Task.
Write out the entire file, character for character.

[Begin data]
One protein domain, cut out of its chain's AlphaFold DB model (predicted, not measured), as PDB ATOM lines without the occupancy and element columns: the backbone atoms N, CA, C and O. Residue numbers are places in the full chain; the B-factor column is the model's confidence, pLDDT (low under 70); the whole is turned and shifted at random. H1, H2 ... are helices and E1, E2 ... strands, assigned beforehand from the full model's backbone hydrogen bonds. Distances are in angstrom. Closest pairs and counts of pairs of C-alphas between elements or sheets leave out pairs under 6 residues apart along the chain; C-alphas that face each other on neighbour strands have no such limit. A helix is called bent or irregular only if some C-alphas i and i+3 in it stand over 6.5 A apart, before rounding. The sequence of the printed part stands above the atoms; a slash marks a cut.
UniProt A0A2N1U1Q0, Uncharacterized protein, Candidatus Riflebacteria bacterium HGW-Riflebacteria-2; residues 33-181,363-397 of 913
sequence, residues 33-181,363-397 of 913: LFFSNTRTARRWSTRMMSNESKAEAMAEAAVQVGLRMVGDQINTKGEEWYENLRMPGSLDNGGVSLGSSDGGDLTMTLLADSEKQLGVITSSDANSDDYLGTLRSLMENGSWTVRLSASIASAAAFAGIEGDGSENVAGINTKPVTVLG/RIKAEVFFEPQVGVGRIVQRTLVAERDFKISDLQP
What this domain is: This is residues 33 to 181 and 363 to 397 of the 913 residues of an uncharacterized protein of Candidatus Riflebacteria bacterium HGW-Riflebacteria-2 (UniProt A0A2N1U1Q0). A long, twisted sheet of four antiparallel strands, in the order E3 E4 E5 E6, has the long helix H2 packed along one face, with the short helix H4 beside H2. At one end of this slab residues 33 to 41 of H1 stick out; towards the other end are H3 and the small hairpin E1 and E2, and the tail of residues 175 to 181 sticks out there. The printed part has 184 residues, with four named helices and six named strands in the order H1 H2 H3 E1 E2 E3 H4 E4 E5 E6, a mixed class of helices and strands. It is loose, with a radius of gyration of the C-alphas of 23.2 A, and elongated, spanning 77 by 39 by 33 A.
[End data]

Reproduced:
One protein domain, cut out of its chain's AlphaFold DB model (predicted, not measured), as PDB ATOM lines without the occupancy and element columns: the backbone atoms N, CA, C and O. Residue numbers are places in the full chain; the B-factor column is the model's confidence, pLDDT (low under 70); the whole is turned and shifted at random. H1, H2 ... are helices and E1, E2 ... strands, assigned beforehand from the full model's backbone hydrogen bonds. Distances are in angstrom. Closest pairs and counts of pairs of C-alphas between elements or sheets leave out pairs under 6 residues apart along the chain; C-alphas that face each other on neighbour strands have no such limit. A helix is called bent or irregular only if some C-alphas i and i+3 in it stand over 6.5 A apart, before rounding. The sequence of the printed part stands above the atoms; a slash marks a cut.
UniProt A0A2N1U1Q0, Uncharacterized protein, Candidatus Riflebacteria bacterium HGW-Riflebacteria-2; residues 33-181,363-397 of 913
sequence, residues 33-181,363-397 of 913: LFFSNTRTARRWSTRMMSNESKAEAMAEAAVQVGLRMVGDQINTKGEEWYENLRMPGSLDNGGVSLGSSDGGDLTMTLLADSEKQLGVITSSDANSDDYLGTLRSLMENGSWTVRLSASIASAAAFAGIEGDGSENVAGINTKPVTVLG/RIKAEVFFEPQVGVGRIVQRTLVAERDFKISDLQP
What this domain is: This is residues 33 to 181 and 363 to 397 of the 913 residues of an uncharacterized protein of Candidatus Riflebacteria bacterium HGW-Riflebacteria-2 (UniProt A0A2N1U1Q0). A long, twisted sheet of four antiparallel strands, in the order E3 E4 E5 E6, has the long helix H2 packed along one face, with the short helix H4 beside H2. At one end of this slab residues 33 to 41 of H1 stick out; towards the other end are H3 and the small hairpin E1 and E2, and the tail of residues 175 to 181 sticks out there. The printed part has 184 residues, with four named helices and six named strands in the order H1 H2 H3 E1 E2 E3 H4 E4 E5 E6, a mixed class of helices and strands. It is loose, with a radius of gyration of the C-alphas of 23.2 A, and elongated, spanning 77 by 39 by 33 A.